In the fast-paced world of marketing, where complexity and change are the only constants, there’s a relentless search for the next big idea that can propel the industry forward.

An exclusive event organized for chief marketing officers by chief marketing officers aims to do just that, by exploring the art of possibilities and evolving the industry.

POSSIBLE takes place in Miami in April 15-17. Greg Stuart, the co-founder of the event, explains the approach in this video interview with Beet.TV.

The Birth of POSSIBLE: A CMO’s Haven

“At the core, POSSIBLE is about what can be new and different,” says Stuart. “We just didn’t see a place where buyers and sellers, which is the essence of the MMA, come together at one time to really evolve our industry and become better than we are currently.”

Stuart pinpoints the issue many marketers face: being “too busy to do better.” To combat this, POSSIBLE and the MMA offer a platform for identifying opportunities that often go unnoticed or unexplored due to a lack of time, budget, or inclination.

The event showcases “revolutionary new research,” according to Stuart, such as growth frameworks, measurement techniques, and the value of branding in ways previously undefined. He shares an intriguing comparison to illustrate the status quo’s inefficiency: “I believe marketing is no further along than the medical profession was in the mid-1800s when they thought the answer for health and wealth was bloodletting.”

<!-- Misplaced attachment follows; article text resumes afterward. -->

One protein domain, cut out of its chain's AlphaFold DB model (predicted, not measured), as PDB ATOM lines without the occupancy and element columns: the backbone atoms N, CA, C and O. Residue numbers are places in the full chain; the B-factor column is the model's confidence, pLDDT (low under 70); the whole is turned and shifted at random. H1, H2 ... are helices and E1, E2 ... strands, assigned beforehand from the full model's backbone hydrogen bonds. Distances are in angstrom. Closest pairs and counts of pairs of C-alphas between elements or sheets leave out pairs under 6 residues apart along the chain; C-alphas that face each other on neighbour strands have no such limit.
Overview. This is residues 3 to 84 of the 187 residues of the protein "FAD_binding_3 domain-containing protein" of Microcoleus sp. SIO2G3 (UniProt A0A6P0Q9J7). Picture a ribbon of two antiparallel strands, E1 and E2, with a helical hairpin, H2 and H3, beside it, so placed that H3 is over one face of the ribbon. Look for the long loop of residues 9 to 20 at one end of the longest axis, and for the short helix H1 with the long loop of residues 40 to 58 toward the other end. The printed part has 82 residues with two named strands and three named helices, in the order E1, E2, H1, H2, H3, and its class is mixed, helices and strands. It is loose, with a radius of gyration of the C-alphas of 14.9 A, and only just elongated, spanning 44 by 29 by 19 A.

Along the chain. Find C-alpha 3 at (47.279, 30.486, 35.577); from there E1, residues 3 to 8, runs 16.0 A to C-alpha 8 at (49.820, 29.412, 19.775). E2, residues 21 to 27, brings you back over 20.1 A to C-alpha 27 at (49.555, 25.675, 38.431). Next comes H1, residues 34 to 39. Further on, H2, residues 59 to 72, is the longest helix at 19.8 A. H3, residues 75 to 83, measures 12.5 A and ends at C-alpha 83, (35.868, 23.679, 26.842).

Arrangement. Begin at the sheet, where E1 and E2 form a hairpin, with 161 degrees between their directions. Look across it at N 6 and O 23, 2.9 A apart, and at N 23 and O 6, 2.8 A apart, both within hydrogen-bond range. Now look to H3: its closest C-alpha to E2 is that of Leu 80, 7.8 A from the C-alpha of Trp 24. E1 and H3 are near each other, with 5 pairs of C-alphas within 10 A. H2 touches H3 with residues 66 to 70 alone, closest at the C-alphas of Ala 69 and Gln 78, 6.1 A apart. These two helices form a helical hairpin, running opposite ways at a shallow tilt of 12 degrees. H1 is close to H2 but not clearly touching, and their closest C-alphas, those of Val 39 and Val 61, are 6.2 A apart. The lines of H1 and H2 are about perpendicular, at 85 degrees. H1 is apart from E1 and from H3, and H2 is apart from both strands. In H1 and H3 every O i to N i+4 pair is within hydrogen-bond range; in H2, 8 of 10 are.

The Long Road to Marketing Evolution

Looking ahead, Stuart sees a journey spanning more than a year, where marketers collectively strive to understand the frameworks for growth and the role of organizational structure in driving sales. He praises companies like Kroger and T-Mobile for aggressively leaning into the future, embodying the very essence of what POSSIBLE stands for.

“A year from now, I’d like us to all understand growth frameworks because most marketers don’t,” Stuart envisions. He also touches on the importance of AI, revealing that ongoing experiments have led to gains in digital marketing performance by an average of 195%. However, he candidly shares that not all attempts are successful, emphasizing the value of learning from failures.

Stuart also hints at the development of the ability to measure a company’s marketing efficacy using publicly available data. “We can rank companies on their marketing gravitas, efficiency, strength, using independent data,” he explains. This could link marketing’s contribution to market valuation, offering CMOs a powerful tool when communicating with the board and C-suite.